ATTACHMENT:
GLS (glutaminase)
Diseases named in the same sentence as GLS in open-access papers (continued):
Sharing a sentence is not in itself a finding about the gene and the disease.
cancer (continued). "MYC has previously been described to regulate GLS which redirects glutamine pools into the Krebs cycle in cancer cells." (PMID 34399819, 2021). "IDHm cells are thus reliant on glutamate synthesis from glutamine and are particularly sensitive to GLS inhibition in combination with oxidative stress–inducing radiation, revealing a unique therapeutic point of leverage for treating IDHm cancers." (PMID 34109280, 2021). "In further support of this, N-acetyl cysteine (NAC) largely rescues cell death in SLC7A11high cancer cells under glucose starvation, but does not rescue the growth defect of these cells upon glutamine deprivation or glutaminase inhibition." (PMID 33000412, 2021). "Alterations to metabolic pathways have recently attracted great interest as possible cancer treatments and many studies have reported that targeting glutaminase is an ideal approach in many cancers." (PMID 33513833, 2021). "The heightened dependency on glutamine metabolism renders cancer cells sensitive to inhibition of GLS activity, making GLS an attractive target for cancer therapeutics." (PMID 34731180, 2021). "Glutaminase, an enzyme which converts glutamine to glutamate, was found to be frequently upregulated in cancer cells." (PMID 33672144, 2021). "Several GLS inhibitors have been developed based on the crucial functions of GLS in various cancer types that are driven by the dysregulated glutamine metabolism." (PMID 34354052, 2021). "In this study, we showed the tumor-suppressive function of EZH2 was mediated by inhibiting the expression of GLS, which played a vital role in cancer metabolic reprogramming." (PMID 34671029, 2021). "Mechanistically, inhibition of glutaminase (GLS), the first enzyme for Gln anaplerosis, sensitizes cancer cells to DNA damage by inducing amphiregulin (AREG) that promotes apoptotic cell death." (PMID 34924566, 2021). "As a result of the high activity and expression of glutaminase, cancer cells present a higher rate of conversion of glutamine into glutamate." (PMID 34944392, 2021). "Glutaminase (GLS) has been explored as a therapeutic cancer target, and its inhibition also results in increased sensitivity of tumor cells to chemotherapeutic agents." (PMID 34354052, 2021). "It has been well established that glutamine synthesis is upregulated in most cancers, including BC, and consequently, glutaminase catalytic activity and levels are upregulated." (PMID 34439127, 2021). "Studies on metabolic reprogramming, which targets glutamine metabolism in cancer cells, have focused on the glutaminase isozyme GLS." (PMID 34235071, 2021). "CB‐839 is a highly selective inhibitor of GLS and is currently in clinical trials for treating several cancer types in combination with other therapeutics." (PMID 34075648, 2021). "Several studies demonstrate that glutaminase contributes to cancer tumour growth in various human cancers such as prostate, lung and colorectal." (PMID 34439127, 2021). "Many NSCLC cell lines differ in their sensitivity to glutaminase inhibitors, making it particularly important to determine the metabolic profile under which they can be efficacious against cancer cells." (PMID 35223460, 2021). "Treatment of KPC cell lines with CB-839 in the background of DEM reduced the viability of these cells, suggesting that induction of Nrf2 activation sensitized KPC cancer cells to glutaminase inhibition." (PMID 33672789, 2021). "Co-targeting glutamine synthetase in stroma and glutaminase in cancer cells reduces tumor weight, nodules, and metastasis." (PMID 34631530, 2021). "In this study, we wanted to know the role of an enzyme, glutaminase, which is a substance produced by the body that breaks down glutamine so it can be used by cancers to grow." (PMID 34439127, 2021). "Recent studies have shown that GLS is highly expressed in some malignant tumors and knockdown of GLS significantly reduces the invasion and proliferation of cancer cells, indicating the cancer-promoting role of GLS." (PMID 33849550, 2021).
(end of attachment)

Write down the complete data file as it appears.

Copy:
GLS (glutaminase)
Diseases named in the same sentence as GLS in open-access papers (continued):
Sharing a sentence is not in itself a finding about the gene and the disease.
cancer (continued). "MYC has previously been described to regulate GLS which redirects glutamine pools into the Krebs cycle in cancer cells." (PMID 34399819, 2021). "IDHm cells are thus reliant on glutamate synthesis from glutamine and are particularly sensitive to GLS inhibition in combination with oxidative stress–inducing radiation, revealing a unique therapeutic point of leverage for treating IDHm cancers." (PMID 34109280, 2021). "In further support of this, N-acetyl cysteine (NAC) largely rescues cell death in SLC7A11high cancer cells under glucose starvation, but does not rescue the growth defect of these cells upon glutamine deprivation or glutaminase inhibition." (PMID 33000412, 2021). "Alterations to metabolic pathways have recently attracted great interest as possible cancer treatments and many studies have reported that targeting glutaminase is an ideal approach in many cancers." (PMID 33513833, 2021). "The heightened dependency on glutamine metabolism renders cancer cells sensitive to inhibition of GLS activity, making GLS an attractive target for cancer therapeutics." (PMID 34731180, 2021). "Glutaminase, an enzyme which converts glutamine to glutamate, was found to be frequently upregulated in cancer cells." (PMID 33672144, 2021). "Several GLS inhibitors have been developed based on the crucial functions of GLS in various cancer types that are driven by the dysregulated glutamine metabolism." (PMID 34354052, 2021). "In this study, we showed the tumor-suppressive function of EZH2 was mediated by inhibiting the expression of GLS, which played a vital role in cancer metabolic reprogramming." (PMID 34671029, 2021). "Mechanistically, inhibition of glutaminase (GLS), the first enzyme for Gln anaplerosis, sensitizes cancer cells to DNA damage by inducing amphiregulin (AREG) that promotes apoptotic cell death." (PMID 34924566, 2021). "As a result of the high activity and expression of glutaminase, cancer cells present a higher rate of conversion of glutamine into glutamate." (PMID 34944392, 2021). "Glutaminase (GLS) has been explored as a therapeutic cancer target, and its inhibition also results in increased sensitivity of tumor cells to chemotherapeutic agents." (PMID 34354052, 2021). "It has been well established that glutamine synthesis is upregulated in most cancers, including BC, and consequently, glutaminase catalytic activity and levels are upregulated." (PMID 34439127, 2021). "Studies on metabolic reprogramming, which targets glutamine metabolism in cancer cells, have focused on the glutaminase isozyme GLS." (PMID 34235071, 2021). "CB‐839 is a highly selective inhibitor of GLS and is currently in clinical trials for treating several cancer types in combination with other therapeutics." (PMID 34075648, 2021). "Several studies demonstrate that glutaminase contributes to cancer tumour growth in various human cancers such as prostate, lung and colorectal." (PMID 34439127, 2021). "Many NSCLC cell lines differ in their sensitivity to glutaminase inhibitors, making it particularly important to determine the metabolic profile under which they can be efficacious against cancer cells." (PMID 35223460, 2021). "Treatment of KPC cell lines with CB-839 in the background of DEM reduced the viability of these cells, suggesting that induction of Nrf2 activation sensitized KPC cancer cells to glutaminase inhibition." (PMID 33672789, 2021). "Co-targeting glutamine synthetase in stroma and glutaminase in cancer cells reduces tumor weight, nodules, and metastasis." (PMID 34631530, 2021). "In this study, we wanted to know the role of an enzyme, glutaminase, which is a substance produced by the body that breaks down glutamine so it can be used by cancers to grow." (PMID 34439127, 2021). "Recent studies have shown that GLS is highly expressed in some malignant tumors and knockdown of GLS significantly reduces the invasion and proliferation of cancer cells, indicating the cancer-promoting role of GLS." (PMID 33849550, 2021).